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This article was published 8/10/2016 (1812 days ago), so information in it may no longer be current.
He is a frequent runaway, a thorn in the side of law enforcement and a worst-case scenario for child-welfare officials in Manitoba.
Now 11, the 65-pound boy with the sweet, innocent-looking face has been involved in numerous criminal incidents — an arson, car thefts, possession of drugs and weapons, robberies, assaults, uttering death threats and a near-fatal stabbing — but can't be charged because of his tender age. The Youth Criminal Justice Act doesn't cover kids under the age of 12.
He is untouchable at this point in his life.
The Free Press first wrote about the boy and the challenges facing both law enforcement and child welfare authorities in March. Because he is under the care of Child and Family Services, the government agency and officials associated with his file won't discuss it.
However, we recently sat down with his biological grandfather, who has been his primary caregiver since he was three days old. The grandfather provided a detailed background of a dysfunctional family unit, an update on the boy's current situation and a tiny glimmer of hope.
"It's certainly a start. They've got him on the starting line, but he's got a couple of marathons to go," says Dr. Fred Shane, a criminal psychiatrist who has provided expert testimony at dozens of trials across Canada, about the latest developments.
Shane says there is no quick fix for the "deeply, profoundly troubled little boy" who he fears could go the "Charles Manson way," if something doesn't change.
After meeting with the boy's grandfather, a clearer picture has emerged about how the boy reached this troubling stage.
'You're going to end up dead'
"I don’t think he cares. I really don't think he cares," the grandfather says as he takes a sip of coffee inside a Main Street Tim Hortons. Tears well up in his eyes.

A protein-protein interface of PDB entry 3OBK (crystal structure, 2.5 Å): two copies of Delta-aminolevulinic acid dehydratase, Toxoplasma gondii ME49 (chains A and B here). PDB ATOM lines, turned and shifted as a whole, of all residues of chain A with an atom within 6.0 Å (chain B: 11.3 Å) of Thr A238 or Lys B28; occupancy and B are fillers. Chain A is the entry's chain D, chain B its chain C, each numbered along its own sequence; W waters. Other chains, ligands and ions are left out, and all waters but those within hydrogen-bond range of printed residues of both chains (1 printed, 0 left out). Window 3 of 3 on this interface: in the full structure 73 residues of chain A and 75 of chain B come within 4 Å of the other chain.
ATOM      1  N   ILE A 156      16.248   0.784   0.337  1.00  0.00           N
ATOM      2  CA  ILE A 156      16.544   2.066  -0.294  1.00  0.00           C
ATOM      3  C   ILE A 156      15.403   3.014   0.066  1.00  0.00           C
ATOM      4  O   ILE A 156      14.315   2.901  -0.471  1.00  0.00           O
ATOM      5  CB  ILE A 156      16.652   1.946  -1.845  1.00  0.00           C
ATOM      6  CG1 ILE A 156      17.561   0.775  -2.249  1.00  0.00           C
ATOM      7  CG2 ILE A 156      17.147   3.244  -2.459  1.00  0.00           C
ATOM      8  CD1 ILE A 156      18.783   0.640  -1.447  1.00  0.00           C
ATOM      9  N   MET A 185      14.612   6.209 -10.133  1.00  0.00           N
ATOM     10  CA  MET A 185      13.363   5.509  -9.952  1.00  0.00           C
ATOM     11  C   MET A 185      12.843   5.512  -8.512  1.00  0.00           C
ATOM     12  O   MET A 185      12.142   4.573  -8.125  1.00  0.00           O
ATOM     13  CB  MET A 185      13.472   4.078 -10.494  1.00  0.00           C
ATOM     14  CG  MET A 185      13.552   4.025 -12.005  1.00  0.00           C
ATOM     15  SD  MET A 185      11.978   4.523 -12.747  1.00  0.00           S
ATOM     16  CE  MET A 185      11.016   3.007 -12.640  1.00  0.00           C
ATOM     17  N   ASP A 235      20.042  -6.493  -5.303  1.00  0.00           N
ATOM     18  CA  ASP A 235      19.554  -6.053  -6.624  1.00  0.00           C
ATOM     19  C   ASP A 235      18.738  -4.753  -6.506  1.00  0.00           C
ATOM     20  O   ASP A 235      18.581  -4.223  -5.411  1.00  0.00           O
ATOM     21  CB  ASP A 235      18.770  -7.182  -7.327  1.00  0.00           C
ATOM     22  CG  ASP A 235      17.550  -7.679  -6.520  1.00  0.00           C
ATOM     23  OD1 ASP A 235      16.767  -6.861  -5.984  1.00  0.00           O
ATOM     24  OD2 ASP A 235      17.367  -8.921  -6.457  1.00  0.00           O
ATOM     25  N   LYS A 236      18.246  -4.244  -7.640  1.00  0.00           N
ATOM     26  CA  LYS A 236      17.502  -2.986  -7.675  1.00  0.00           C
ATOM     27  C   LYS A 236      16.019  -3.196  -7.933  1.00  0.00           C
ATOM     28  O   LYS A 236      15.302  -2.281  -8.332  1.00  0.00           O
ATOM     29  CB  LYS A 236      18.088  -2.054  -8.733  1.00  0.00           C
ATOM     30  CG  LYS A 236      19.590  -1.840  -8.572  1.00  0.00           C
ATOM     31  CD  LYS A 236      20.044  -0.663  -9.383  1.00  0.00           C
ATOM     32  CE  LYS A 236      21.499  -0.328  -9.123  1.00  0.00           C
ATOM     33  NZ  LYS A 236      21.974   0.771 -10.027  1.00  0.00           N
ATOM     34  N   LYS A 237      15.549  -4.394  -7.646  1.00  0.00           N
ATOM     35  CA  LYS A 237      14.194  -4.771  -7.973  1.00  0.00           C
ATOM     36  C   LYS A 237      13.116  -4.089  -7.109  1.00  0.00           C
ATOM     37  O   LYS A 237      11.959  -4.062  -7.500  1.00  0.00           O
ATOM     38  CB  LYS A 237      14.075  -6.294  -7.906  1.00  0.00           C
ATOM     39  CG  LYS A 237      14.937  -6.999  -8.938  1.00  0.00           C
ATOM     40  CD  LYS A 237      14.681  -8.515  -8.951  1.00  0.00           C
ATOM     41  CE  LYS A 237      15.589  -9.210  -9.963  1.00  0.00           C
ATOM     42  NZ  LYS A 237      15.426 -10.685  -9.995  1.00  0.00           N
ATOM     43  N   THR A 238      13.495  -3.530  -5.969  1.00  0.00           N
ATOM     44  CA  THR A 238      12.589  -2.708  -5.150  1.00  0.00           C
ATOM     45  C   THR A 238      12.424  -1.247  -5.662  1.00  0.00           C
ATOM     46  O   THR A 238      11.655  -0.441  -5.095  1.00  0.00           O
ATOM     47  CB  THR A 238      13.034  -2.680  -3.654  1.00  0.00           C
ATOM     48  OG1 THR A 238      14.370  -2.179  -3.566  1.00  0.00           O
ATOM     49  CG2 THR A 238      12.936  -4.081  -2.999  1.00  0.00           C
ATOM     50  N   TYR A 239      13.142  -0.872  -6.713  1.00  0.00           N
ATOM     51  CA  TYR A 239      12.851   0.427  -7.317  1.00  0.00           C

"I don’t think he understands, or realizes the consequences. I've told him, 'You're going to have to take responsibility for your own actions. When you're 12 they're gonna grab you, you're gonna end up in jail.' But right now they can’t do nothing."
The grandfather says he's tried putting fear into the boy — relating his own lengthy history with the criminal justice system. He was involved in a deadly stabbing in the 1970s and ended up doing 12 years in prison for manslaughter. He's been in and out of custody many times since, most recently in 2009 when his grandson was just five.
"I tried talking to him, telling him you can't be doing this. Only two things are going to happen if you carry on this type of life — you're going to end up dead, or you're going to end up in jail."
Neither of the boy's biological parents have played much of a role in his life, the grandfather says.
His son — the boy's father — has been linked in court to Winnipeg's gang and drug trade and previously survived a shooting in which a friend was killed. There are still people who want him dead, the grandfather says.
The boy's mother is currently facing a long list of charges related to the sex trade, along with drug and weapons offences. She allowed her son's grandparents to care for him just days after he was born. The grandparents had done the same two years earlier with the boy's older brother was born.